Risk averse Workflows, or Why CEO’s Keep Losing Files

Let’s talk about workflows. If you are a white collar worker, chances are that you spend most of your day creating or editing digital files. Whether you are a programmer, sysadmin, accountant, salesman or a CEO, you will be spending considerable part of your day messing with data, grouped as some sort of logical entity: a document, spreadsheet, source code, etc.. Different people have different strategies and approaches for this sort of work.

For example, I have noticed that my personal workflow is very risk averse. I typically start with a git pull and ends with a git push. As I make changes to a file, I tend to save very often, which is not unusual for programming. When you write code you usually focus on small discrete, incremental changes that need to be tested in isolation. You make an edit, save the document, check if anything broke, make another change, and so on. When you finish working on a specific task or accomplish a specific goal, you commit the code encapsulating the changes into neat snapshot that could be rolled back later. Then you move on to the next thing. Multiple times per day you collect bunch of these snapshots and push them out to a remote repository.

The entire process is anchored not to the local the file system but also to a revision tracking system which provides me with backups and snapshots of my code. It is actually quite difficult for me to lose more than a few minutes of work due to a mistake or a software glitch. I always have at least 3 recent copies of the project: the working copy in storage, the local revision history, and the remote repository. More if I’m feeling adventurous, and I create feature branches which provide yet another working copy that is separate from the main one. It is a very safe way to work.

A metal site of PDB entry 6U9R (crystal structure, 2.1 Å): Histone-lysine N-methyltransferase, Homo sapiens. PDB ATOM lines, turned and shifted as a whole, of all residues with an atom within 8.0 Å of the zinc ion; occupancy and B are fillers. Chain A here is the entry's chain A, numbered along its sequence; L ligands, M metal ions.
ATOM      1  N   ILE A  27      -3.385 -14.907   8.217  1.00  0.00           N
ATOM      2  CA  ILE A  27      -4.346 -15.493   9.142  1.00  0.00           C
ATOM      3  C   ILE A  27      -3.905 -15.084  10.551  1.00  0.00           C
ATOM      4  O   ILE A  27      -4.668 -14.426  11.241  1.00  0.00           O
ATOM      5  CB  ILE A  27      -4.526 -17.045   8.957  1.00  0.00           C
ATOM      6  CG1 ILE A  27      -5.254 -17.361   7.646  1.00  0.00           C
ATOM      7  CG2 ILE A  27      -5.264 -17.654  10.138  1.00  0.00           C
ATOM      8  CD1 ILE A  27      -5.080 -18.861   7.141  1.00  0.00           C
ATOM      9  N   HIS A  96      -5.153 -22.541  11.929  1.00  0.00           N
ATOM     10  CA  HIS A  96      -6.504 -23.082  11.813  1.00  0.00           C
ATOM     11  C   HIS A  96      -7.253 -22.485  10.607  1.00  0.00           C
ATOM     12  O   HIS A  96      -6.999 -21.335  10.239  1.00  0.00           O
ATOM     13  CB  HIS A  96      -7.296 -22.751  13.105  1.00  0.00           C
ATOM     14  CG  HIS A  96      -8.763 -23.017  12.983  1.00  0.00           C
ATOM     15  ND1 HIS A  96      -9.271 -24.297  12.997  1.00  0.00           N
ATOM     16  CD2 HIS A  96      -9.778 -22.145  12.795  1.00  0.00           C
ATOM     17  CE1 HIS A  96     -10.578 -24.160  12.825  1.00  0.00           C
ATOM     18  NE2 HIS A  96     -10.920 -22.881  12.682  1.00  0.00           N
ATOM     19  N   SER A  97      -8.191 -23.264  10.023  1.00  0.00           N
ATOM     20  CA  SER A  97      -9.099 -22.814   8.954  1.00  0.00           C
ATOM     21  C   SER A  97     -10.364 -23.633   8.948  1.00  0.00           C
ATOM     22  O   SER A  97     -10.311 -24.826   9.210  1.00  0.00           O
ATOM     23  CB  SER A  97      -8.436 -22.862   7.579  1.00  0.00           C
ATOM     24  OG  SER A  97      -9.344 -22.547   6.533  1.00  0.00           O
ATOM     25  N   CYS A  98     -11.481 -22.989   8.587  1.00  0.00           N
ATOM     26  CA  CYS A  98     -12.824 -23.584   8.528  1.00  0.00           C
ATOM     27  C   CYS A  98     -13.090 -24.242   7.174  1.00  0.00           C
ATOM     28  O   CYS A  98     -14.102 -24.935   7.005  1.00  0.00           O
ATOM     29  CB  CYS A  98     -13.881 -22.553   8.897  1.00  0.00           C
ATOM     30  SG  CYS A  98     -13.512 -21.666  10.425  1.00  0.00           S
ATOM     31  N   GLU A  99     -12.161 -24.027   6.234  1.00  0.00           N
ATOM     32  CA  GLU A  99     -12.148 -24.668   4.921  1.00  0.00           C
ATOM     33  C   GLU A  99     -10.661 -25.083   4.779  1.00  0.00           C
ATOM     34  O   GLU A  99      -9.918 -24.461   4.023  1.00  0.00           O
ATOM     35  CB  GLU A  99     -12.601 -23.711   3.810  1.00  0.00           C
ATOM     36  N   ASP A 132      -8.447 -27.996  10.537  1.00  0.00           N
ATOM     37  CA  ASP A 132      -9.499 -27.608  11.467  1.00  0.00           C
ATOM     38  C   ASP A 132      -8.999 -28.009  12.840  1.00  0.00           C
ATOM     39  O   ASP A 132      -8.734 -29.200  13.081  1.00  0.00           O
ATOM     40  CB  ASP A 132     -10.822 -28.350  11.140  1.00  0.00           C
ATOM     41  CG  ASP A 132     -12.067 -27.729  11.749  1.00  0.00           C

Busy CEO Workflow

Busy CEO Workflow

This is very different from what I call the “busy CEO workflow” which starts and ends within Outlook. I was recently able to observe several people using this exact Microsoft Office driven workflow and I was baffled how risky and failure prone it was. I would never actually choose to work this way, if nothing else than to save myself the stress and preserve my own sanity.

Let me try to outline this workflow for you:

  1. You start by receiving a Word/Excel document attached to an email
  2. You double click on that attachment to open it
  3. You laboriously make dozens of changes over the span of next 3 hours
  4. When finished you hit “Save and Send” button on the toolbar
  5. Outlook attaches the modified file to a new email

Note how in this particular workflow, all the work is being done almost entirely in memory. When you open a Microsoft Office document attachment from Outlook it renders it opens it directly. It probably puts a working copy somewhere in a local temp folder, but not in a way you could later track down. All the changes you add to the document may or may not be saved to that ephemeral temp file, which will go away the minute you close Outlook.

Microsoft Office does offer you a little bit of protection from glitches and software crashes in terms of the auto-recovery feature (unless of course it was switched off) which will periodically attempt to create a snapshot of your work. If the application does not close cleanly, it prompts you to recover from one of the recent snapshots. Unfortunately these backup copies are immediately deleted when the user deliberately closes application. So if you accidentally close the wrong window, you are likely to lose all the work.

The “save and send” functionality relies on a magical hand-off happening between two office applications that involves passing around references to an ephemeral, temporary file, hidden away from the user. This interaction is semi-reliable but I have seen it break in such a way that it closes the edited document and silently drops the modified file without actually ever giving the user a chance to send it.